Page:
The PANTHER database was designed for high-throughput functional analysis of large sets of protein sequences (1
). It has been used to annotate the human genome (2
) as well as the Drosophila genome (3
). Like databases such as Pfam (4
) and SMART (5
), PANTHER uses a library of Hidden Markov Models (HMMs) to annotate sequences with information from homologous sequences. However, unlike these databases, the goal of PANTHER is not to annotate individual domains, but the overall biological function(s) of the molecule. Also unlike these other databases, because many protein families have branches that have diverged in function during evolution, the PANTHER library contains HMMs not only for families, but also for functionally distinct subfamilies. In these cases, subfamily annotation allows a much more precise definition of nomenclature and biological function.
PANTHER is composed of two main components: the PANTHER library (PANTHER/LIB) and the PANTHER index (PANTHER/X). PANTHER/LIB is a collection of ‘books’, each representing a protein family as a multiple sequence alignment, an HMM and a family tree. Functional divergence within the family is represented by first dividing the tree into subtrees (subfamilies) based on shared function, and then constructing a distinct HMM for each subfamily. PANTHER/X is an abbreviated ontology for summarizing and navigating molecular (biochemical) functions and biological processes (such as pathways, cellular roles or even physiological functions). Families and subfamilies are defined and named by biologist curators, who then associate each group of sequences with terms in the PANTHER/X ontology.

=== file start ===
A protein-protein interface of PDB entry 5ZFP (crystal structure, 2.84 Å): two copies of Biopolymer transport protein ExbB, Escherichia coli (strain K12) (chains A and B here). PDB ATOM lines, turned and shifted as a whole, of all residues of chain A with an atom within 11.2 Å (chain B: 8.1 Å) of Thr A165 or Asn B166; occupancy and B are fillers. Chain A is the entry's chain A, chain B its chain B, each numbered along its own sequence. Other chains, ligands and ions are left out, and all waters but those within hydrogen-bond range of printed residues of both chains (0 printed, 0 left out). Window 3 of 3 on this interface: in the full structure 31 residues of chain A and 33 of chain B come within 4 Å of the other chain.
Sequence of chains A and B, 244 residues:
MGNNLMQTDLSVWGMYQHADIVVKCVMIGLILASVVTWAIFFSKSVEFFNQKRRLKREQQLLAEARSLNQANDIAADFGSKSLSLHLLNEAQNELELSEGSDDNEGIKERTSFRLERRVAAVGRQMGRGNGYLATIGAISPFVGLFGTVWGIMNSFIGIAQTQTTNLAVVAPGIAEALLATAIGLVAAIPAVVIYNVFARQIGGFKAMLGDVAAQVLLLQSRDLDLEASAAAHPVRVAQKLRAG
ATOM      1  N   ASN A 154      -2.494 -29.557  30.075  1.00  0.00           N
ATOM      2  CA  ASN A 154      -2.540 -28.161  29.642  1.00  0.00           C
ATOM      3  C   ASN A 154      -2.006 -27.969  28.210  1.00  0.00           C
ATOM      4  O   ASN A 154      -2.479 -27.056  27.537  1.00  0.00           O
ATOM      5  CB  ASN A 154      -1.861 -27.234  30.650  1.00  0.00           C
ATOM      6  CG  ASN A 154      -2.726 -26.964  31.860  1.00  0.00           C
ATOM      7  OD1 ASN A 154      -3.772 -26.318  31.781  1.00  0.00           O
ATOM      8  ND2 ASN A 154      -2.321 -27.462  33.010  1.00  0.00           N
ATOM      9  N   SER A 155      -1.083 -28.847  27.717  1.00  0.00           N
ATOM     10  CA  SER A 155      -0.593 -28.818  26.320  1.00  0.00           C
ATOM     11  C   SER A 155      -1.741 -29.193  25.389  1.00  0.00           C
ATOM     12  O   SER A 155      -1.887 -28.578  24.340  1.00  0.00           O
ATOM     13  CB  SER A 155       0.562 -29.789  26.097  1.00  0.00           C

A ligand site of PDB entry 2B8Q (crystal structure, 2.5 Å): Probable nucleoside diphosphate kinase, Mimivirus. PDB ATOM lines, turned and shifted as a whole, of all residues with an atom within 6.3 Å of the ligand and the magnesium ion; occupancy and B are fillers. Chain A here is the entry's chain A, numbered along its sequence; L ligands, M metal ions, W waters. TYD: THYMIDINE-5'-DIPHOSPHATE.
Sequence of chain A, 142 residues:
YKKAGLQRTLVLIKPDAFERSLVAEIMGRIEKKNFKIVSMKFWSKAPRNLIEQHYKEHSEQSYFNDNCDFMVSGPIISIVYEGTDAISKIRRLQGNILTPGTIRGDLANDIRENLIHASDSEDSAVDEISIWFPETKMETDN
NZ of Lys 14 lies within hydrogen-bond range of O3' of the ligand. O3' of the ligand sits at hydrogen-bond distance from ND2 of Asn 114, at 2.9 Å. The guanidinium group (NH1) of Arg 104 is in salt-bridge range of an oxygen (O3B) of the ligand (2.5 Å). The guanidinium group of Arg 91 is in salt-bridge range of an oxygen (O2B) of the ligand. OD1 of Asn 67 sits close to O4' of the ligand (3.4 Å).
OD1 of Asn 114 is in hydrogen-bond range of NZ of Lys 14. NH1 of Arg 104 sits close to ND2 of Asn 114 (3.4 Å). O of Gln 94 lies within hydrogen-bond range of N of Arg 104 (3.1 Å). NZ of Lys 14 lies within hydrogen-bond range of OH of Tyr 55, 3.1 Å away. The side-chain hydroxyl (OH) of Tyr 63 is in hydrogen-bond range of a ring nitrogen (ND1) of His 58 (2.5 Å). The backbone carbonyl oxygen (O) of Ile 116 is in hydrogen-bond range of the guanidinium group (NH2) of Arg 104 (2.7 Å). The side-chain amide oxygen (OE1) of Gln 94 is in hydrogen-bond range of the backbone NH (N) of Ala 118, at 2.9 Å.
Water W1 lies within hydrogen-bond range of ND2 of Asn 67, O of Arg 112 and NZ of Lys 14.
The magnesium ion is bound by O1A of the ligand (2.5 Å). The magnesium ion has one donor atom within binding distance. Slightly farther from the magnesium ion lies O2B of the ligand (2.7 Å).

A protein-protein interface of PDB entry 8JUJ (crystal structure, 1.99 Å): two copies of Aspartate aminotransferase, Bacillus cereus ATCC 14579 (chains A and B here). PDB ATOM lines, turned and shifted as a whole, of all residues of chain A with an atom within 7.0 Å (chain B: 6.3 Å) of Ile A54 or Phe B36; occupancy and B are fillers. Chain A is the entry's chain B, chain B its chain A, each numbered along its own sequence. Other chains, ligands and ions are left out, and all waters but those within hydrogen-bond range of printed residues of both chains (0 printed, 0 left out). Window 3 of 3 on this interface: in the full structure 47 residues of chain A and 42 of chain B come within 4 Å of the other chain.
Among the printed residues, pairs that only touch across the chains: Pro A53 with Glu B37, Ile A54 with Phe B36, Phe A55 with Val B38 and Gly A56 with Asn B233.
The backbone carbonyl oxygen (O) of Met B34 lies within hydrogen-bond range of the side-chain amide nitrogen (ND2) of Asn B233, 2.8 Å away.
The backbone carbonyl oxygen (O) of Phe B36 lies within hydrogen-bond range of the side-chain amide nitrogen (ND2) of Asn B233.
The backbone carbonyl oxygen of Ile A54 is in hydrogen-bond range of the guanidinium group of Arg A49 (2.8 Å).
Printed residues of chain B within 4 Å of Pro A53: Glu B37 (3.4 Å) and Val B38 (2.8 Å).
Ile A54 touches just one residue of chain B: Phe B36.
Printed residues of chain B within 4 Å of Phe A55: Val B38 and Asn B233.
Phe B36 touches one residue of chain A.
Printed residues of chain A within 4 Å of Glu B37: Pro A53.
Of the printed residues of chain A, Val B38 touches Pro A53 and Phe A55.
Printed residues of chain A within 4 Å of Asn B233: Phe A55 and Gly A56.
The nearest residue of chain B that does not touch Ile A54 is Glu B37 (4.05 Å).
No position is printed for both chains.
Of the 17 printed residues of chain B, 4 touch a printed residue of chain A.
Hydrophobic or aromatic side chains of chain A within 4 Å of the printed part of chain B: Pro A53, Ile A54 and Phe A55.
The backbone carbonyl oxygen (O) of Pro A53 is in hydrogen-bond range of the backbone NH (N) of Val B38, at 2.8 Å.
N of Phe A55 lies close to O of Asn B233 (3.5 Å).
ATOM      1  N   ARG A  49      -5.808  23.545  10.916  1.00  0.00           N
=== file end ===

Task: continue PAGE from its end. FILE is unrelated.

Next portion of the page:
Protein query sequences can then be scored against the functionally-labelled family and subfamily HMMs. Query sequences are classified with the name and functional assignments of the best-scoring HMM, with the HMM score providing an estimate of the confidence level of the classification. Like other HMM-based approaches, PANTHER classification scales well for genome projects: the curated functional assignment is performed up-front on sets of training sequences that span many organisms, and can then be transferred to other organisms using the labelled HMMs. As a result, the PANTHER database classifies a significantly larger fraction of human genes than does LocusLink (Table ).
The percentage of human genes (approximated by LocusLink entries) having functional ontology classifications from PANTHER and from LocusLink GO associations
PANTHER has been available to Celera Discovery System (CDS) (7
) subscribers for almost two years, and is now publicly available to academic users at http://panther.celera.com
. The public version uses the GenBank non-redundant protein database to define sets of training sequences for HMMs. These HMMs are used to classify human gene products from LocusLink, and Drosophila melanogaster
gene products from FlyBase (http://www.fruitfly.org/sequence/release3download.shtml
). The CDS version includes training proteins from the sets curated at Celera, with additional HMM scoring of Celera-curated human and mouse gene products.